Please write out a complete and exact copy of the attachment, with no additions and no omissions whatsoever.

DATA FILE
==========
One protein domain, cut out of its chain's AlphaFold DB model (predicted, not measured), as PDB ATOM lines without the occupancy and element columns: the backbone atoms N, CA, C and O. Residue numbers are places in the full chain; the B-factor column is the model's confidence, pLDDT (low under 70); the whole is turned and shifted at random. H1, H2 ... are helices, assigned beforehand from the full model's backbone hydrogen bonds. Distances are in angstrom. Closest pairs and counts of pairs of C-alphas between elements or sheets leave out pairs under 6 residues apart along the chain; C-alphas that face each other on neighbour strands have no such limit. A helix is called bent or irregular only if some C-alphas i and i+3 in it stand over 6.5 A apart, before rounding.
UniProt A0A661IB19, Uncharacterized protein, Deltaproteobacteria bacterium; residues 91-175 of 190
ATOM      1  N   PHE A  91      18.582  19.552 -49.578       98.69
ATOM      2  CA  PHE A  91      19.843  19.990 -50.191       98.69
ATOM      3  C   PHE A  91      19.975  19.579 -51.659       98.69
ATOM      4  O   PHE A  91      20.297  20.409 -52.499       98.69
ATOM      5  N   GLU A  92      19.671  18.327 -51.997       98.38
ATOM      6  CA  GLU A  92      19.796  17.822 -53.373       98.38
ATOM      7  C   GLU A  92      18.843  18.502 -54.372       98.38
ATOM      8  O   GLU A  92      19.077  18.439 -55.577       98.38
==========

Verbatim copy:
One protein domain, cut out of its chain's AlphaFold DB model (predicted, not measured), as PDB ATOM lines without the occupancy and element columns: the backbone atoms N, CA, C and O. Residue numbers are places in the full chain; the B-factor column is the model's confidence, pLDDT (low under 70); the whole is turned and shifted at random. H1, H2 ... are helices, assigned beforehand from the full model's backbone hydrogen bonds. Distances are in angstrom. Closest pairs and counts of pairs of C-alphas between elements or sheets leave out pairs under 6 residues apart along the chain; C-alphas that face each other on neighbour strands have no such limit. A helix is called bent or irregular only if some C-alphas i and i+3 in it stand over 6.5 A apart, before rounding.
UniProt A0A661IB19, Uncharacterized protein, Deltaproteobacteria bacterium; residues 91-175 of 190
ATOM      1  N   PHE A  91      18.582  19.552 -49.578       98.69
ATOM      2  CA  PHE A  91      19.843  19.990 -50.191       98.69
ATOM      3  C   PHE A  91      19.975  19.579 -51.659       98.69
ATOM      4  O   PHE A  91      20.297  20.409 -52.499       98.69
ATOM      5  N   GLU A  92      19.671  18.327 -51.997       98.38
ATOM      6  CA  GLU A  92      19.796  17.822 -53.373       98.38
ATOM      7  C   GLU A  92      18.843  18.502 -54.372       98.38
ATOM      8  O   GLU A  92      19.077  18.439 -55.577       98.38